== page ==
To close with, here is a much larger picture of the plant I miss identified, see if you can pick out how the leaves are different.  Also, when I am out in the woods, I find it helpful to take lots of pictures from different angles so that when I get back home I can use them to try and identify the plant.

Update 4/3/2011:

I haven’t stopped trying to figure out what this plant is, and I finally figured it out, this is a Pipsissewa plant, it is actually a medicinal herb that the Native Americans used to cure a great many illnesses.  To read more about it, I found a really great article on the internet with a lot of information about it: http://www.squidoo.com/pipsissewa

 

March 21, 2011

Picture of the week (First Spring Shoots, Grape Hyacinth’s)

Filed under: Outdoors,Picture of the week,Wild Edibles — Tags: , — Marcus @ 2:00 am

On Saturday, I spent the afternoon walking around the different parks in Mentor.  I am out scouting where I am going to take my wild edibles group that I am starting.  It is still a bit early to find much of anything, but I probably found at least a dozen edibles and I have a couple of places that I think I can use for taking the wild edibles group.

While I was out walking, this was the first spring shoot I ran across, I am not sure what it is yet, I will probably stop back by in a couple weeks to see if I can tell then.  I think things will be turning green pretty soon, just from when I was out in the woods Saturday until I went back again on Sunday to try and confirm one of the plants I found, there were several more things coming up.

Update: 4-14-2011:

I was just back to check on these shoots tonight and I can now identify these as Grape Hyacinth’s. These particular shoots have been pretty well eaten by the local wildlife, however there are plenty more in the immediate area that still had flowers, and they were pretty easy to identify from there.

Interestingly enough, the flowers on the Grape Hyacinth are edible, I picked about a dozen of the flowers and I ate a couple of them, they do not have a lot of taste, but they were pleasant enough. In reading they say it should taste a bit like sour grapes with a bitter aftertaste. I noticed the sour taste, but they were not bitter at all, and they didn’t really have much in the way of a grape taste. I would munch on them though next time I run into them.

March 19, 2011

Marathon update (Long, long miles)

Filed under: Running — Tags: , — Marcus @ 2:00 am

So the mileage continues to build, this was my schedule this week:

  • Saturday (last) – 10 Miles
  • Monday – 3 Miles
  • Tuesday – 7 Miles
  • Friday – 15 Miles

So far so good, I have had some muscle soreness, but I haven’t run into any more tendon issues.  My 15 mile run was brutal, it was a huge jump up from my last highest (10 miles), because of the injury a few weeks ago, I am trying to catch back up again.  I ended up running 10 miles, then basically walking 1/4 mile, running 3/4 mile, rinse repeat.  For most of my runs I am able to run the entire thing with no walking, however as per the training guide it is perfectly fine to walk during the runs.

I am also starting to practice drinking Gatorade while I am running as well as taking power gels every 5 miles to keep my energy level up.  The marathon book I read (Marathon the Ultimate Training Guide by Hal Higdon) said over and over to practice using everything you will use during the run, and they will be handing out Gatorade and the power gels during the race.  I am very glad I have started using them now though, as some of the flavors upset my stomach as I am running, and I could work out all those issues now rather than during the actual race.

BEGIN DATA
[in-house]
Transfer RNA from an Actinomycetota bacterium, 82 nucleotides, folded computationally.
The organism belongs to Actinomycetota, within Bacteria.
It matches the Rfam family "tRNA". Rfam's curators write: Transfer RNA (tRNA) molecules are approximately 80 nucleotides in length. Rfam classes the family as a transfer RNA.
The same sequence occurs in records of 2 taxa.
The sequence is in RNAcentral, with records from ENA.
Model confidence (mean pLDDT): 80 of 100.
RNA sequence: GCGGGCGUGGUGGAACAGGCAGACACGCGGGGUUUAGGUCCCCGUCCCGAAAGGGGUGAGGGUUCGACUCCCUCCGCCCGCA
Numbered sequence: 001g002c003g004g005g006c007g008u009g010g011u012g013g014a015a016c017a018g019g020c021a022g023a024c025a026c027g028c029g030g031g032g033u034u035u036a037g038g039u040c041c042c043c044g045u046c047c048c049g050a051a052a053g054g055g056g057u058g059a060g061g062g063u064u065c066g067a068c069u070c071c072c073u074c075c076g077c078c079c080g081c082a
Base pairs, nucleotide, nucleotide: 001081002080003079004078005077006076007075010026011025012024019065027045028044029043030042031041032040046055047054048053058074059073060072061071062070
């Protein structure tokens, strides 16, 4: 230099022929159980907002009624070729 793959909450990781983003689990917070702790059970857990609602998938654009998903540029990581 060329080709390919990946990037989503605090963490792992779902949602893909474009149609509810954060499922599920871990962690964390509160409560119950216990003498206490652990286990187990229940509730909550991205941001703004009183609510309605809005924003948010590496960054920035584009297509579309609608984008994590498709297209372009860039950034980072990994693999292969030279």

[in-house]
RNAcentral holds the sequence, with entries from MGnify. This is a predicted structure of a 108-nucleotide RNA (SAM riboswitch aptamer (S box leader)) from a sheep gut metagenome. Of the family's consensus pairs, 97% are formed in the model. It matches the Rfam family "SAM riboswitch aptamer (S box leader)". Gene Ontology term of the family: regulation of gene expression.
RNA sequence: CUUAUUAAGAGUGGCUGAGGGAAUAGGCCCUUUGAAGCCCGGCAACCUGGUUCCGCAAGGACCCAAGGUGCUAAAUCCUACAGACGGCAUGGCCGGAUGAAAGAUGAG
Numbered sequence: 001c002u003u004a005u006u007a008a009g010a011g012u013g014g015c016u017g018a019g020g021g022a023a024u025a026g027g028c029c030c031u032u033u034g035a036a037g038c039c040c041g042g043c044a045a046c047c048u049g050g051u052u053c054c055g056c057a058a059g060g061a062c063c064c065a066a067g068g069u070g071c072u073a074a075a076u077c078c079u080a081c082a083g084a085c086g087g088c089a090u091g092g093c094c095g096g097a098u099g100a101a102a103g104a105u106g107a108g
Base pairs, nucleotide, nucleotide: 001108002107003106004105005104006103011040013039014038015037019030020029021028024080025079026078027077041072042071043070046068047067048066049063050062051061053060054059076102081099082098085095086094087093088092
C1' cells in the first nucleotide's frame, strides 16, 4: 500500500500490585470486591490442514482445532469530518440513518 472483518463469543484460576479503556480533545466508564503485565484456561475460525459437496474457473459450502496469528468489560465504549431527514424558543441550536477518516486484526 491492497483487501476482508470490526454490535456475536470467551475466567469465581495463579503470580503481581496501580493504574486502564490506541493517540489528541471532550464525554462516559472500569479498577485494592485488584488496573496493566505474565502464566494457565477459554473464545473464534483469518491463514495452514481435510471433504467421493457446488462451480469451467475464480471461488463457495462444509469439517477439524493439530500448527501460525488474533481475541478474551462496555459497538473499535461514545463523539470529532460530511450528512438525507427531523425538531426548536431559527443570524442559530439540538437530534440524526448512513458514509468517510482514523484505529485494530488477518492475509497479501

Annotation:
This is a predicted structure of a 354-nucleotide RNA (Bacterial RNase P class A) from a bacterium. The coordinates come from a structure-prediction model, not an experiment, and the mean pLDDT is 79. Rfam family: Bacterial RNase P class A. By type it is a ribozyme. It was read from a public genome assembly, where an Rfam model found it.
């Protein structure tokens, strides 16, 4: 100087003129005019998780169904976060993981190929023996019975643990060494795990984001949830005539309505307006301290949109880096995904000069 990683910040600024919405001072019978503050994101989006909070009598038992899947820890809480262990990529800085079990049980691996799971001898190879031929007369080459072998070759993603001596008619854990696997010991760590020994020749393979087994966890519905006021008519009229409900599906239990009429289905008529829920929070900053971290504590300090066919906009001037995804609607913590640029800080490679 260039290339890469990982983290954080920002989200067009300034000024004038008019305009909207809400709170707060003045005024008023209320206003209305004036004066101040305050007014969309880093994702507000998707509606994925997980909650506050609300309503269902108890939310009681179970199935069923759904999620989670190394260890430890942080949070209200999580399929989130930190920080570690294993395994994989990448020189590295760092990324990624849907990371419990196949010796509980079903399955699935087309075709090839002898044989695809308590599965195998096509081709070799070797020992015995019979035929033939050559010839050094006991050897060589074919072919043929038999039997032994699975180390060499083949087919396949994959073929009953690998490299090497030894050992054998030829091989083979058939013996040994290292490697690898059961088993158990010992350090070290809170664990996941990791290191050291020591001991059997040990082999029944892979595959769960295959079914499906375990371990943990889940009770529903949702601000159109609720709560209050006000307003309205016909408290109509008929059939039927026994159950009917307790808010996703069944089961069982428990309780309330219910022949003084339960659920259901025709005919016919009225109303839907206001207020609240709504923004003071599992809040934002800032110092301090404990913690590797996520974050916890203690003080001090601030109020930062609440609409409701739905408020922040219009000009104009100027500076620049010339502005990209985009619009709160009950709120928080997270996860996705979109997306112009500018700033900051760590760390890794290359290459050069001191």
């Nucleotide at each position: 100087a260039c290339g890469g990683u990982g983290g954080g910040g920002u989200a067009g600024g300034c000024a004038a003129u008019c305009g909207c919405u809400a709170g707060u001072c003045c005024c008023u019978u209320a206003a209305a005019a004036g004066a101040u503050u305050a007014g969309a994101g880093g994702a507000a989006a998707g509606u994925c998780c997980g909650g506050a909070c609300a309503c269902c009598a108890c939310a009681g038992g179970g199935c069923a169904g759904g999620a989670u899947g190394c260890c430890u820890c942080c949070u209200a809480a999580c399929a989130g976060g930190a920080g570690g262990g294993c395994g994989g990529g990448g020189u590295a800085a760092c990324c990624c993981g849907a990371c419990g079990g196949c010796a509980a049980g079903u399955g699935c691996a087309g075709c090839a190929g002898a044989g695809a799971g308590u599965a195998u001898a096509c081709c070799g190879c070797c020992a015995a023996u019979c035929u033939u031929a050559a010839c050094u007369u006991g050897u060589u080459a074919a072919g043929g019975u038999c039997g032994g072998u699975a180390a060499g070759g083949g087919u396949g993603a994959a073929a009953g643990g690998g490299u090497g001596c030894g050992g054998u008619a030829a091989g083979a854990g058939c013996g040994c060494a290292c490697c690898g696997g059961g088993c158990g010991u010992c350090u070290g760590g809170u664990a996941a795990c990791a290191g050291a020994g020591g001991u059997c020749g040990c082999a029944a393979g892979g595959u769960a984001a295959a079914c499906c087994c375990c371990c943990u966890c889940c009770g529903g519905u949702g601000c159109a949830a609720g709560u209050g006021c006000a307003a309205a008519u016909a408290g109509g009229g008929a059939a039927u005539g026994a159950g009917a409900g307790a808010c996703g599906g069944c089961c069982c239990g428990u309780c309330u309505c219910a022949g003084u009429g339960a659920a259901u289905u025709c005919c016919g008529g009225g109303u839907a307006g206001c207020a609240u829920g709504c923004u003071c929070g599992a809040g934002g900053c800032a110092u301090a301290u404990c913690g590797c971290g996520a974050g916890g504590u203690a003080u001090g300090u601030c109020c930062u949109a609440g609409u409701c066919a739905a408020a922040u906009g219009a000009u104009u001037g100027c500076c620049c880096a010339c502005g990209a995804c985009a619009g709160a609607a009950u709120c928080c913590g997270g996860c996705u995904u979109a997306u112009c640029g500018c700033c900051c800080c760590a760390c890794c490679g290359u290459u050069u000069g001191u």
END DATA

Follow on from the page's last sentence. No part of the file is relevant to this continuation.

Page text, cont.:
If anyone is interested to see the training schedule I am following, you can see it at: http://www.halhigdon.com/marathon/Mar00novice.htm, I am following the “Novice 1” program, I just completed week 10 in the program.  When you look at the training days, I have mine shifted backwards one day, so the Tuesday run I do on Monday, I did this because I am gone so many weekends it was hard to fit in my long runs, by shifting it a day, I run my long runs typically on Friday.

This week I really started feeling the mileage, training for a marathon is not an impossible goal, but it is quite difficult.  It also takes a LOT of time, I knew when I looked at the schedule it would, but when I see how many hours I am spending on the treadmill I really realize how tough a schedule this really is.  It is hard to get up and around in time to get my miles in and still make it to work on time in the mornings.  I am very lucky to work for a company that if I am a bit late, its not a big deal.  For example, my 15 mile run, I was on the treadmill for about 2 hours and 45 minutes, I of course hadn’t planned on walking at all, so it took about 40 minutes longer than expected which made me late to work.

It is also interesting to see how my Polyphasic sleeping schedule works with marathon training, I have had many people ask me if I am still doing Polyphasic, and I am, well sort of.  I am still taking my naps, but I have found that I have to sleep longer at night (Currently sleeping 6 hours at night).  My normal schedule where I get 4 hours total of sleep per night works fine as long as I am not dealing with injuries, that is one of the few things where your body needs raw sleep, most of the time you are asleep is optional time, but when you are sick or have an actual injury, you need the raw hours of sleep.  Seeing that I am dealing with my body constantly having to fight inflammation and muscle soreness, I need to get more hours of sleep per night.  Once I am done with the Marathon, I will switch back to my normal Polyphasic schedule.